Dating an atmos clock
The humble 400 day clock is also known as an Anniversary clock (as it's supposed to run for a year on one winding), or a Torsion clock (a term I prefer but which is not widely recognised outside clock making circles) but all three terms are interchangeable.An advantage to the collector is that 400 day clocks are largely unloved and under-rated and often, therefore, ridiculously cheap.It costs about £30 but another excellent book for general repair technique is Joseph Rabushka's 'Repair and Restore your 400 Day Clock' (about £15). Another source of information for repairers is Mervyn Passmore's automated Anniversary clock identification system - which is FREE!Unless there is something special about it, my flat rate for servicing one of the German anniversary clocks is £150 but if someone else has tinkered with it first that might increase because it can take me twice as long to correct someone else's mistakes, especially if they have re-bushed any pivot holes, moved the pallets or worst of all turned the eccentric screw that supports the escapement arbor.I don't lacquer it afterwards but I will wax it to protect the finish.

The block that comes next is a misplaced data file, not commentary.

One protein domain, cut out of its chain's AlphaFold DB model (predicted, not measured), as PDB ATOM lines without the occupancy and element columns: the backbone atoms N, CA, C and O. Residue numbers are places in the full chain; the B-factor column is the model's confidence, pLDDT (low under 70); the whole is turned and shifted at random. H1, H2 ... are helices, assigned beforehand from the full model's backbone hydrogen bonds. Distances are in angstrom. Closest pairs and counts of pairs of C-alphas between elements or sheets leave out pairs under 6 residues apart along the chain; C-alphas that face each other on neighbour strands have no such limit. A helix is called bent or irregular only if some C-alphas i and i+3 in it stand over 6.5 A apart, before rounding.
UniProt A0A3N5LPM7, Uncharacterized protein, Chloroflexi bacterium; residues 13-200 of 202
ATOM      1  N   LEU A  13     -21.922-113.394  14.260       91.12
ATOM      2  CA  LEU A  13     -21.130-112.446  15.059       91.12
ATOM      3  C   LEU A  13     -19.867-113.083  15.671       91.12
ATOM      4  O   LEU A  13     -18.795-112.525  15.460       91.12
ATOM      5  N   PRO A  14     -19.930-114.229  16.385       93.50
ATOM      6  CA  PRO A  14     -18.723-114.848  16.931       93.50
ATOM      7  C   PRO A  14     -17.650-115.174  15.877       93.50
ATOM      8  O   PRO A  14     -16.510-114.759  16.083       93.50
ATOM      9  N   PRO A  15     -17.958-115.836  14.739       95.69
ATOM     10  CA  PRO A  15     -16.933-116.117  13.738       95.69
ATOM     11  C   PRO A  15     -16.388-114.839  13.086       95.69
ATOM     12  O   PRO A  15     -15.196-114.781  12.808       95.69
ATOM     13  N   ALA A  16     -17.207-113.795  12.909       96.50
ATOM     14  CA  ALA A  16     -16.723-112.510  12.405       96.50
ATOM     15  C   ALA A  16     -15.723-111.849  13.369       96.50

Some of the prominent Torsion clock makers include Gustav Becker (Image 1), Jahresuhrenfabrik ("JUF" - who coined the 'Anniversary' name and also produced a larger "bandstand " version as in Image 2), Kienzle, Kieninger & Obergfell (Kund O), Badische Uhrenfabrik (Image 3) and Phillip Haas.
The Anniversay clock is much maligned and the majority of repairers avoid them because they need additional effort and focus.
Also, they do not fully understand the pallets set up is different in these clocks, and so they struggle to set them up.
I won't charge for resetting (once) but you must bear the cost of postage both ways. If you're looking for information on a more sophisticated type of torsion clock, visit my page on Jaeger Le Coultre ATMOS clocks.
When I first started my antique clock collection, the first thing I noticed was how little I knew about the clocks I had.
The French firm Claude Grivolas also made 400 day clocks mostly with integral case rather than under a glass dome.